Evolution: A fact and a theory

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Is Evolution a Theory or a Fact?

In a recent book titled “Science, Evolution, and Creationism”, the Committee on Revising Science and Creationism (A View from the National Academy of Sciences, National Academy of Sciences and Institute of Medicine of the National Academies), explains why evolution is both a fact and a theory. Although these distinctions have caused much confusion amongst creationists who insist that we teach alternative theories of evolution, the simple fact is that there exist no alternative theories. And while a skeptic attitude is important in science, skepticism is reduced when the facts end up supporting the theory time after time and when the theory can be used to make successful predictions.

It is both. But that answer requires looking more deeply at the meanings of the words “theory” and “fact.” In everyday usage, “theory” often refers to a hunch or a speculation. When people say, “I have a theory about why that happened,” they are often drawing a conclusion based on fragmentary or inconclusive evidence.

The formal scientific definition of theory is quite different from the everyday meaning of the word. It refers to a comprehensive explanation of some aspect of nature that is supported by a vast body of evidence.

Many scientific theories are so well established that no new evidence is likely to alter them substantially. For example, no new evidence will demonstrate that the Earth does not orbit around the Sun (heliocentric theory), or that living things are not made of cells (cell theory), that matter is not composed of atoms, or that the surface of the Earth is not divided into solid plates that have moved over geological timescales (the theory of plate tectonics).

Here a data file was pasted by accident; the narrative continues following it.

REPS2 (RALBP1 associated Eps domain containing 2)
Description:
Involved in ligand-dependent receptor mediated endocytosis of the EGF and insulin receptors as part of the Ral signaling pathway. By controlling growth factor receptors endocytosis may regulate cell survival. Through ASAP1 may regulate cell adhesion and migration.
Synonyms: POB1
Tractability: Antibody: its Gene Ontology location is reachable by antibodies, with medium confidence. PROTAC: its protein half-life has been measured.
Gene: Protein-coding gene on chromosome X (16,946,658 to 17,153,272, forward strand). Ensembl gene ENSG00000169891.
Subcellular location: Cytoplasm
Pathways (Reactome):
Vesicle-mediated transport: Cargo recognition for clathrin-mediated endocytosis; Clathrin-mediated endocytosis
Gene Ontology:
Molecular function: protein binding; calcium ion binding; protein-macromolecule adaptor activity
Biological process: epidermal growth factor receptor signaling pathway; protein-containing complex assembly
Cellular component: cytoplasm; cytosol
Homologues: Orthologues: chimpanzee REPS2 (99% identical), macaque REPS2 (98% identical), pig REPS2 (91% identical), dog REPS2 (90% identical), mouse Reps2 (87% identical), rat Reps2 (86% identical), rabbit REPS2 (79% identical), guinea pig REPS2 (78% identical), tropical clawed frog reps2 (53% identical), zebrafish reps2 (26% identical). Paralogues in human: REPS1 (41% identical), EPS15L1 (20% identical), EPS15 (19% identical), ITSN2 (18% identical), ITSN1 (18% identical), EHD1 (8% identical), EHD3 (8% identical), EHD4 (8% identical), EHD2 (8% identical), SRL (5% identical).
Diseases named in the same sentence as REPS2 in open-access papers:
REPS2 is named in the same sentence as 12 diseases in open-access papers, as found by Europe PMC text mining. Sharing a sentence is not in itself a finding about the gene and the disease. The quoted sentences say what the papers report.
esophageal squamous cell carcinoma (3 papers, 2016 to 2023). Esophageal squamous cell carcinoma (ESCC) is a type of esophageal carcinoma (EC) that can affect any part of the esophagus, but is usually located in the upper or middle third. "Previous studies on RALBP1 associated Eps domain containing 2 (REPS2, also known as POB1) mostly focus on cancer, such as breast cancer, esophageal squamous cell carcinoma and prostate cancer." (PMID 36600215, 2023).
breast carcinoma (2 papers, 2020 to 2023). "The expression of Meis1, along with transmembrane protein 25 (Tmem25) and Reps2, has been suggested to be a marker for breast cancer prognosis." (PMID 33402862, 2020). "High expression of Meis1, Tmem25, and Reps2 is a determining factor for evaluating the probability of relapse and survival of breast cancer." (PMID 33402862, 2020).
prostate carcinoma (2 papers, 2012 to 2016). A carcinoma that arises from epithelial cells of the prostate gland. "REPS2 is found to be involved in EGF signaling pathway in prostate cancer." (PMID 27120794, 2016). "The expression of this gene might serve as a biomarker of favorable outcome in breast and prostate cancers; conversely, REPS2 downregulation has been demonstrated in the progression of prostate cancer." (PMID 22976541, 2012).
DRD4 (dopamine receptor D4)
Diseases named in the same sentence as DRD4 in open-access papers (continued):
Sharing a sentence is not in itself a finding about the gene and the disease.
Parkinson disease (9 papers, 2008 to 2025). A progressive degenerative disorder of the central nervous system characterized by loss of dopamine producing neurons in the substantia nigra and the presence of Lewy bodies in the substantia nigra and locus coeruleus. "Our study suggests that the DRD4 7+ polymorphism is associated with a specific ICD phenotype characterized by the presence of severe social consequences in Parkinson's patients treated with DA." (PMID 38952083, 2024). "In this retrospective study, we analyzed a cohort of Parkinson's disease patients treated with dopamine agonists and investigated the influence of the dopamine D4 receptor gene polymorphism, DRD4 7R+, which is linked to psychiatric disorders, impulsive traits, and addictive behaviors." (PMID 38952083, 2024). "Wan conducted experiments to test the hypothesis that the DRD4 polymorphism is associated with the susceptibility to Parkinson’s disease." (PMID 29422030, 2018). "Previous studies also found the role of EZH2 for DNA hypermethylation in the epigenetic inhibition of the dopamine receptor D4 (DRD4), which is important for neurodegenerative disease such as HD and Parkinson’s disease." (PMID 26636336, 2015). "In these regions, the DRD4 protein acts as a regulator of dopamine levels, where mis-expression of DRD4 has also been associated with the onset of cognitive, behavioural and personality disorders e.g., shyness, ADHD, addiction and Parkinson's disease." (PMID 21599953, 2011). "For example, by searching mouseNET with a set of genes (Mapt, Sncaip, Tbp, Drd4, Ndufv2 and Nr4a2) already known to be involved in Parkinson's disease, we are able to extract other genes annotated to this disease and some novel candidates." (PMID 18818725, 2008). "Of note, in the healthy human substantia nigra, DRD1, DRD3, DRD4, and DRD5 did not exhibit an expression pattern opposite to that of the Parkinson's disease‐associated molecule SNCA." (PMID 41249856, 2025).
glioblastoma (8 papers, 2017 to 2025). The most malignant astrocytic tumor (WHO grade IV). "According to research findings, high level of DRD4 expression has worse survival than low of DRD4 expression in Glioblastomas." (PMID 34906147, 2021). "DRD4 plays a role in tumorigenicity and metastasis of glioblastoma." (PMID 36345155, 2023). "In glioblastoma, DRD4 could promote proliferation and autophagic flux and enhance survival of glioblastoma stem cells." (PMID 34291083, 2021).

Like these other foundational scientific theories, the theory of evolution is supported by so many observations and confirming experiments that scientists are confident that the basic components of the theory will not be overturned by new evidence. However, like all scientific theories, the theory of evolution is subject to continuing refinement as new areas of science emerge or as new technologies enable observations and experiments that were not possible previously.

One of the most useful properties of scientific theories is that they can be used to make predictions about natural events or phenomena that have not yet been observed. For example, the theory of gravitation predicted the behavior of objects on the Moon and other planets long before the activities of spacecraft and astronauts confirmed them. The evolutionary biologists who discovered Tiktaalik (see page 2) predicted that they would find fossils intermediate between fish and limbed terrestrial animals in sediments that were about 375 million years old. Their discovery confirmed the prediction made on the basis of evolutionary theory. In turn, confirmation of a prediction increases confidence in that theory.

In science, a “fact” typically refers to an observation, measurement, or other form of evidence that can be expected to occur the same way under similar circumstances. However, scientists also use the term “fact” to refer to a scientific explanation that has been tested and confirmed so many times that there is no longer a compelling reason to keep testing it or looking for additional examples. In that respect, the past and continuing occurrence of evolution is a scientific fact. Because the evidence supporting it is so strong, scientists no longer question whether biological evolution has occurred and is continuing to occur. Instead, they investigate the mechanisms of evolution, how rapidly evolution can take place, and related questions.